• We ate several dinners out to the tune of around AR$100 per person. A quick lunch of empanadas or a sandwich and a drink was closer to AR$30 per person. Meals in Buenos Aires and tourist towns along the Ruta 40 were more expensive than the rest of Patagonia.
  • Gas is subsidized in Patagonia. This starts on the Ruta 40 south of Bariloche. It's typically AR$2-3 less per liter.
  • In Patagonia we paid between AR$4.50 and AR$5.50 per liter (US$3 to $3.50 per gallon). Between Bariloche and Buenos Aires we paid around AR$7.50 per liter, US$4.80 per gallon. US dollar amounts were calculated using the official exchange rate. Using the best rate we got in Argentina, gas in Patagonia cost us as little as US$2 per gallon.


#2 Kobus 2013-07-14 16:43
Hey Jenny,

We had $500 in emergency funds stashed in the car, We never used it.

We used Charles Schwab as our bank and for ATM withdrawals, they refund ATM fees and the online banking is a breeze. Some months we would get up to $50 back in ATM fees.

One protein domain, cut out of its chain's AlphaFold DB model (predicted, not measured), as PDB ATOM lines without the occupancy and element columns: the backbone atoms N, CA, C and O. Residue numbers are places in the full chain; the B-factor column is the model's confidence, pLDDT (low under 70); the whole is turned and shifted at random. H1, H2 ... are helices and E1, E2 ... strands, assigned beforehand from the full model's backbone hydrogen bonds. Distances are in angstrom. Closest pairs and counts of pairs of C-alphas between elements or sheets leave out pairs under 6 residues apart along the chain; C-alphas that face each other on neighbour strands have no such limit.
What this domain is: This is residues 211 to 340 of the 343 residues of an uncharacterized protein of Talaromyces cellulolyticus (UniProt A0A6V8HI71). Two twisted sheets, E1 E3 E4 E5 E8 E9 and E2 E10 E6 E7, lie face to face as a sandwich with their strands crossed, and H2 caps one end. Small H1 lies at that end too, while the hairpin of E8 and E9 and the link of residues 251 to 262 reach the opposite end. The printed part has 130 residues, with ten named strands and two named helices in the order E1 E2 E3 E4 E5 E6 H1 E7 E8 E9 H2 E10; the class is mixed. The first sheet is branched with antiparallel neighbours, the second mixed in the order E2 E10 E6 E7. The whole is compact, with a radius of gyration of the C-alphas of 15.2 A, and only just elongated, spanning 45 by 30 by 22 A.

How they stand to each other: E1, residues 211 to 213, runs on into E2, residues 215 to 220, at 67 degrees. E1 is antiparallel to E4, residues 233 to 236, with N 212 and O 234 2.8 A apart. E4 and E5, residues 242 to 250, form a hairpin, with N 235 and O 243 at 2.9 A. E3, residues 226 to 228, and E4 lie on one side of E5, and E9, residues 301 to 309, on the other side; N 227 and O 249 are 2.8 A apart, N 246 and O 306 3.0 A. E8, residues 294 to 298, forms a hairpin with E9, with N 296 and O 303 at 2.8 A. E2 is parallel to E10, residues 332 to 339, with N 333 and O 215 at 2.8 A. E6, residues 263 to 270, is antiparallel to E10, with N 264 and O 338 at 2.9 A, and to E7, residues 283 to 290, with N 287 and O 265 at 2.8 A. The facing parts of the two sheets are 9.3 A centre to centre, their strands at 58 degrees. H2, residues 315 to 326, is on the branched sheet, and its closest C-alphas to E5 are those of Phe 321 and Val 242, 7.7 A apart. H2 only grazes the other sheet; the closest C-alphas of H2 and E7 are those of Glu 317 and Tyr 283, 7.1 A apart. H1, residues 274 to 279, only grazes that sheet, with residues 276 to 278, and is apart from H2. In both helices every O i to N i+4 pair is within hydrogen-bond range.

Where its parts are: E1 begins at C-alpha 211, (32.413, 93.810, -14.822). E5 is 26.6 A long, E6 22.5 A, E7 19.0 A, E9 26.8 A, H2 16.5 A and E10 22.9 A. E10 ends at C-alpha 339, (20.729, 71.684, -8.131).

We were stopped in almost every country, but it was very obvious that the police and military were just doing their job and were looking for drugs and guns. Yes there are corruption in some places, but as long as you have a positive attitude, don't lose your temper you will be fine. Ask yourself how much your time is worth, by wasting the time of the person wanting a bribe you will normally get off without having to pay anything.

Make sure you carry the mandatory safety equipment with you, 2 warning triangles, a fire extinguisher, stick some reflective tape on your vehicle (front and back).

If you need more advice, let us know.
#1 Jenny 2013-07-14 15:31
Hi there

Thanks for your informative rundown right down to the nitty gritty. May I ask a question about carrying cash, given my family will be doing a trip later in the year? Did you actually carry a stash of $US in your vehicle? Isn't that incredibly dangerous? Did you come across corrupt police who searched your vehicle (particularly in the north)? Any info would be much appreciated and I look forward to following your travels... : )